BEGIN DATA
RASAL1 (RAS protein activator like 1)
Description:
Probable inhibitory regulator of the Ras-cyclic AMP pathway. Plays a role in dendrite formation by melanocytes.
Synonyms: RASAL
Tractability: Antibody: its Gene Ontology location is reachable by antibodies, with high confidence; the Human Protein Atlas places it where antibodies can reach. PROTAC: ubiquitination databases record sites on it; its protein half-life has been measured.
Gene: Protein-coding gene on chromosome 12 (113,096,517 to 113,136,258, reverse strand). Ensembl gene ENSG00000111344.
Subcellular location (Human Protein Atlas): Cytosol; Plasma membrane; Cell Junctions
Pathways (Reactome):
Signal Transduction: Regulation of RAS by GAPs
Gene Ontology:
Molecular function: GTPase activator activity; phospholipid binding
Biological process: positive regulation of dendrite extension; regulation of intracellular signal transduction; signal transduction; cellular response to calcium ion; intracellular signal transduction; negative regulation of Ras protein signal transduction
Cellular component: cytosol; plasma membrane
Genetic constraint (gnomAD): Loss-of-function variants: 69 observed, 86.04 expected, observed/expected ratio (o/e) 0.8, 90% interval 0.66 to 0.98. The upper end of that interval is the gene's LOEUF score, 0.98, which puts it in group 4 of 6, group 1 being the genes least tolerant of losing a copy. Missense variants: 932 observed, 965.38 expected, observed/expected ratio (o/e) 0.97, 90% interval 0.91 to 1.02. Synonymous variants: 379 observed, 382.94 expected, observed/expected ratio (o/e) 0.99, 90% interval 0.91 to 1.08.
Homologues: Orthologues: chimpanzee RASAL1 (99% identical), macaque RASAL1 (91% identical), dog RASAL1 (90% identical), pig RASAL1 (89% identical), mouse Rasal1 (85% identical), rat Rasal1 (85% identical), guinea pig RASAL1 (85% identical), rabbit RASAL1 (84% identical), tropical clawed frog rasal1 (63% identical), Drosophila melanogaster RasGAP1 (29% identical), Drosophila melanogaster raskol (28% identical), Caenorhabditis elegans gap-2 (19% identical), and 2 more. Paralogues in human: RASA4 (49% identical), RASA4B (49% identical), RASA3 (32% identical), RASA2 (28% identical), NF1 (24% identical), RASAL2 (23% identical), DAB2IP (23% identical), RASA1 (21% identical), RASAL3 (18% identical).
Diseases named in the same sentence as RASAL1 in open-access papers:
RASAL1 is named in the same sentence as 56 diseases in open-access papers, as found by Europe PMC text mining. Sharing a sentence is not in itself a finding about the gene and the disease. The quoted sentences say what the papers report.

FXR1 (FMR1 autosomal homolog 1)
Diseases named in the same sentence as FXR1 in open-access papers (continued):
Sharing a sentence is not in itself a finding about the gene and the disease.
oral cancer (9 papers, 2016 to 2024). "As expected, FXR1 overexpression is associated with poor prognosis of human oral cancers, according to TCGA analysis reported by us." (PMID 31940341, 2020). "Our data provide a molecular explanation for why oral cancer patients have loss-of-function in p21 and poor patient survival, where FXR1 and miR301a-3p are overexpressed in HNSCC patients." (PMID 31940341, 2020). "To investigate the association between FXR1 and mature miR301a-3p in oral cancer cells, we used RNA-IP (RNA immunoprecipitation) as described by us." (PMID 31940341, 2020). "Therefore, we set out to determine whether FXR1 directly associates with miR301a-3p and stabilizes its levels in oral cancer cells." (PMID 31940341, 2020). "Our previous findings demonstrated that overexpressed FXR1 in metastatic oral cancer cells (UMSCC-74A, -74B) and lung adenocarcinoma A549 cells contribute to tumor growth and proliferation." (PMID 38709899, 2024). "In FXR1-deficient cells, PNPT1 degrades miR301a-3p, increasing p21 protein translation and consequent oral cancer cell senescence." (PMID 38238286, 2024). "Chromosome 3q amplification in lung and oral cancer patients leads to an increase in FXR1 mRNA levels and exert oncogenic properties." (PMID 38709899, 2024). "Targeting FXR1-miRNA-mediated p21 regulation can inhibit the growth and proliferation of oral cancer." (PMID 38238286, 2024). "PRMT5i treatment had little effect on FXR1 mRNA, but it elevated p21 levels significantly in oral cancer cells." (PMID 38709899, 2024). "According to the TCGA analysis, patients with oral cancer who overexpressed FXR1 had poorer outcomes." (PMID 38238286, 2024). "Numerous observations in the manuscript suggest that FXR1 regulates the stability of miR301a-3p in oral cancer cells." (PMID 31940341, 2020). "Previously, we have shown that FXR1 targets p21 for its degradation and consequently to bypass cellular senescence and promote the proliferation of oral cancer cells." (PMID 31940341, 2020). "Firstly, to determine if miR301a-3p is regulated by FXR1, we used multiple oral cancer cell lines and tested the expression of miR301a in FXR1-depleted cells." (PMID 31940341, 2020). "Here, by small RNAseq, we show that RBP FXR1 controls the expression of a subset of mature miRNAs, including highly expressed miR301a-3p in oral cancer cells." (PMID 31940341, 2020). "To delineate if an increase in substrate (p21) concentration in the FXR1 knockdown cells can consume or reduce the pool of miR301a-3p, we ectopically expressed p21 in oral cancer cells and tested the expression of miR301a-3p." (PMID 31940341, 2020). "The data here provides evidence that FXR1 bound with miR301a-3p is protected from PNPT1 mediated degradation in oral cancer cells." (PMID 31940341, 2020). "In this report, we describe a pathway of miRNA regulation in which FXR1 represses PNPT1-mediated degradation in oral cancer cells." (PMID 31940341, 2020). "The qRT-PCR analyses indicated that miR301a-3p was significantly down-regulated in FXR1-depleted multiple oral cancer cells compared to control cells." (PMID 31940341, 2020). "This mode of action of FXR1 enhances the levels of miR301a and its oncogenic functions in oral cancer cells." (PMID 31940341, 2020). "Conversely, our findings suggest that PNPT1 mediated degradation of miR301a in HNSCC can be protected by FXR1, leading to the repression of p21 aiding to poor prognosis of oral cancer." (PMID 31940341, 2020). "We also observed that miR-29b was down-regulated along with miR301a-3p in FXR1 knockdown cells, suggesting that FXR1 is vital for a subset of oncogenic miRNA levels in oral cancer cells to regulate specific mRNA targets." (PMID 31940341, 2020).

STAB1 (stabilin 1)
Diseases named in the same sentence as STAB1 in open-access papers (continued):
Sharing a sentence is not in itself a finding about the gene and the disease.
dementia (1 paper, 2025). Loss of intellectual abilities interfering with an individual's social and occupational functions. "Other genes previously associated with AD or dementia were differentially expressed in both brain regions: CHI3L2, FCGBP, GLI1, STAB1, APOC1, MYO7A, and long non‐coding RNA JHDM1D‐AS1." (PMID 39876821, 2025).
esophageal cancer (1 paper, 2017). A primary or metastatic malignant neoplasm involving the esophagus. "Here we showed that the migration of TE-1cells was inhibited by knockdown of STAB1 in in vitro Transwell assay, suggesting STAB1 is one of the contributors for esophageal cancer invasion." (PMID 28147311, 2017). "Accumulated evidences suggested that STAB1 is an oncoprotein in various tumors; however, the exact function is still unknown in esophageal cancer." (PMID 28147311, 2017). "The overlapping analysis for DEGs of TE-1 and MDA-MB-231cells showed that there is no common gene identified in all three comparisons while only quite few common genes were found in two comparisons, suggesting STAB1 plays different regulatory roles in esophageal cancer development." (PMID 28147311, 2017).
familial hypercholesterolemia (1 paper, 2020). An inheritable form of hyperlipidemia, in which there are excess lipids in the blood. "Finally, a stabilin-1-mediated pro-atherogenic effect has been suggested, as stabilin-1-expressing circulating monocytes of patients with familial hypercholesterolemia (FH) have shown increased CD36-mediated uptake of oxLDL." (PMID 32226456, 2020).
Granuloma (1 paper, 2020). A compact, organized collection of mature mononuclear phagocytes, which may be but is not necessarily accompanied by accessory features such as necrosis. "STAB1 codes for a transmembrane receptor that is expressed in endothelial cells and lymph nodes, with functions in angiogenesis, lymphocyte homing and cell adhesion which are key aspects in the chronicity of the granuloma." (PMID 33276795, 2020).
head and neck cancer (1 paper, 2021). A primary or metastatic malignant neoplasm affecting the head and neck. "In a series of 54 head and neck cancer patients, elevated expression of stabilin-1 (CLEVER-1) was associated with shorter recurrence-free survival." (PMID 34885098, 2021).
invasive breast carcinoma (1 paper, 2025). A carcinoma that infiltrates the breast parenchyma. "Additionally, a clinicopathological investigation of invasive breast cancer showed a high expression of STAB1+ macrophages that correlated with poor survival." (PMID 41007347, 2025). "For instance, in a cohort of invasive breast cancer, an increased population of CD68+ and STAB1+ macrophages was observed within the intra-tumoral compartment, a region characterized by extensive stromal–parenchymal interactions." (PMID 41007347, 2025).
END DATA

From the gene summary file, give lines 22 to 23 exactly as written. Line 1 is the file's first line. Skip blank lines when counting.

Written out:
STAB1 (stabilin 1)
Diseases named in the same sentence as STAB1 in open-access papers (continued):